Font Readability

Making your copy DRY

Font readability

One of the easiest changes that can be made to a website to increase usability for all users is setting rational font sizes. Around 1 in 10 people have visual problems, much of that as a result of aging. By not ensuring font sizes are sufficiently large, it is very easy to lose viewers to your website.

In the transition from print to web, many designers have stuck with the mantra that 12 pixels is the ideal size for text. However the distance of your eyes from the text vastly differs between reading printed material and web content, typically a book is held much closer to the eyes. It is generally adviced that 16px is the ideal minimum height for body content, with some disent suggesting 14px is an absolute minimum. In fact in most browsers 1em, 1rem and 100% font sizes are the same as 16px by default. There are exceptions, personally I will even drop copyright notices below the recommended font sizes and sometimes breadcrumbs (depending on website size/complexity).

Zooming

As the astute developer would know, browsers allow users to zoom in to content. For some users with visual problems, this ability is necessary for even the best designed websites. Given the ages of many users with visual problems, more advanced features of web browsers and operating systems may not be familiar. A font size that is too small is similar to printing a book with tiny font and expecting users to have a magnifying glass handy.

Relying on web browser zooming also has its own problems. Font sizes and layout sizes in most browsers have to be whole numbers. However when you zoom you are infact using a fraction to increase size and thus when the result is not a whole number it needs to be rounded. e.g. 125% will make 13px become 16.25px and will need to be rounded down to 16px. This can give a disproportionate view of some websites.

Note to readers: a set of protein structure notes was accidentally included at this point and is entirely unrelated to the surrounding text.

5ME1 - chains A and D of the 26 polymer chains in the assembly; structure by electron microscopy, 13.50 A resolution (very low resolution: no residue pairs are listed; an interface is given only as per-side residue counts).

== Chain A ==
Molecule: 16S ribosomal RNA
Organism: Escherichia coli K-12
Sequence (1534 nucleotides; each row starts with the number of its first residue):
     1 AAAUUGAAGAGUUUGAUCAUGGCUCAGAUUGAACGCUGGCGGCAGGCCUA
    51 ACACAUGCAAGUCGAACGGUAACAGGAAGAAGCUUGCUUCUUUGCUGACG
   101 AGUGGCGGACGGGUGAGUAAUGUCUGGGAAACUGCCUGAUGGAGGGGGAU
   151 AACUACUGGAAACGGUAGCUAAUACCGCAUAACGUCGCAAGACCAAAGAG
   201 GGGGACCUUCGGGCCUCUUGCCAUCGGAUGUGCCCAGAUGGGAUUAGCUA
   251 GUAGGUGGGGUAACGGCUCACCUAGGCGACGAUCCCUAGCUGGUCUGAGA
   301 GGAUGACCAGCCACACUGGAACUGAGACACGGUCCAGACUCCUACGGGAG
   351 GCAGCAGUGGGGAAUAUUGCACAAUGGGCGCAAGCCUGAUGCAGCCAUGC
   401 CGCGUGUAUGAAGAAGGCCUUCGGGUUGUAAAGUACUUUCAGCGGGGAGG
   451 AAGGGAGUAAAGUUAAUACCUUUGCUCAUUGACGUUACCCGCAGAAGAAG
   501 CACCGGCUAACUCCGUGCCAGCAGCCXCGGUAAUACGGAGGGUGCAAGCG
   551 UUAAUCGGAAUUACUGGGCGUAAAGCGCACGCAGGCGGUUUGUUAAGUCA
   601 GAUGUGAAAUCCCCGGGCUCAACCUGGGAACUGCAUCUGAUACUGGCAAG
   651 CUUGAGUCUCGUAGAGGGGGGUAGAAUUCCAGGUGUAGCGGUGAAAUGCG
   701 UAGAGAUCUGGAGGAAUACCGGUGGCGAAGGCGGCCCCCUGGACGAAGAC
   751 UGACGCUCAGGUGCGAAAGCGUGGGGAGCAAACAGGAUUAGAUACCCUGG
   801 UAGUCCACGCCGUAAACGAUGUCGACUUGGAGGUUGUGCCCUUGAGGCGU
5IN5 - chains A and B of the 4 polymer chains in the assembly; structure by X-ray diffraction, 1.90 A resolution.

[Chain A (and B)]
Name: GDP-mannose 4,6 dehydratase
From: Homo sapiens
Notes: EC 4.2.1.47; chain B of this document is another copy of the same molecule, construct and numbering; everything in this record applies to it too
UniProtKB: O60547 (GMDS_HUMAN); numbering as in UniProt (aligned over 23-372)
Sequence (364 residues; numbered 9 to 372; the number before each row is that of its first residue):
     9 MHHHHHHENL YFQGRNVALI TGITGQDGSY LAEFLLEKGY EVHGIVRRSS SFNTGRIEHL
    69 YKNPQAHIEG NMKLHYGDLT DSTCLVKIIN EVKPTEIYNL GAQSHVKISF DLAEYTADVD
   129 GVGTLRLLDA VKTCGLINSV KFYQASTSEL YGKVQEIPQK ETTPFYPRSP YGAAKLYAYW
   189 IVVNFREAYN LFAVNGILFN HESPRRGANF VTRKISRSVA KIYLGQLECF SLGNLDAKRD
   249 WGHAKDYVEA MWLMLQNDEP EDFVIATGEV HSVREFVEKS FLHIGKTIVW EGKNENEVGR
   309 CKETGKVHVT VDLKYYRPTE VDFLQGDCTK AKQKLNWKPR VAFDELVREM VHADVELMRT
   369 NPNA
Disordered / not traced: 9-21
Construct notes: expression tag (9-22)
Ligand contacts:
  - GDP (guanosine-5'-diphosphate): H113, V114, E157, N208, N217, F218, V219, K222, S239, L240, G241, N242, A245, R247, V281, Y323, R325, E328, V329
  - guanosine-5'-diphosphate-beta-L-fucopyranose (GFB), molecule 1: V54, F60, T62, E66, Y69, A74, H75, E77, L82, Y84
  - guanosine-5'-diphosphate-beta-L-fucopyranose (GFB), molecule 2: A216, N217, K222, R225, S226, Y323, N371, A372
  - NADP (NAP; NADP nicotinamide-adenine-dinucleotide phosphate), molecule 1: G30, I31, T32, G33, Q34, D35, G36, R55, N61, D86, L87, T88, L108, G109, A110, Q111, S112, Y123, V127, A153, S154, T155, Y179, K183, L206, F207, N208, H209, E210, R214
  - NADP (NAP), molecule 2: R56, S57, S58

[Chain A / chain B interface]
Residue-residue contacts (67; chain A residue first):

Font types

As I am sure someone is ready to point out, the actual font face also has a part in legibility in combination with size. This is most pronounced with people who have dyslexia, where the font face, size and line height can all affect the readability. Although there is a lot of contension in regards to what fonts should be used (many individual differences too), in general it is agreed that sans serif fonts are the most ideal because typically a lot of similar characters look different. For example below both are set at 12px font:

  • sans-serif (Arial): 1I
  • serif (Times New Roman): 1I

So choosing a more legible font also contributes to readability.

Examples

To get an idea of what the web looks like, I compiled a list of popular websites as well as websites known for accessibility.

Site (Location) Font Type Desktop Mobile Tablet
Facebook (Post) sans-serif 14px 14px 14px
Medium (Article) serif 21px 21px 18px
LinkedIn (Post) sans-serif 18px 15px 15px
Twitter (Tweet) sans-serif 14px 16px 14px
Google (Search Result Title) sans-serif 18px 16px 16px
Google (Search Result Description) sans-serif 13px 14px 14px
W3.org (Content)# sans-serif 14px 17px 43px
CSS Tricks (Content) sans-serif 21px 17px 15px
Dormeo Ergo Sum (Content) serif 18px 18px 18px

Looking through these examples, there is only one case of font size dropping below 14px. Also there are two cases of serif fonts being used but in both instances large font sizes were used which can mitigate readability issues. Without digging into the numbers too much, in general the websites where content was long, the font sizes tended to be above the standard whereas smaller snippets of information tended be around the 14px-16px mark.

Note #: At time of publishing font size was an open issue on W3.org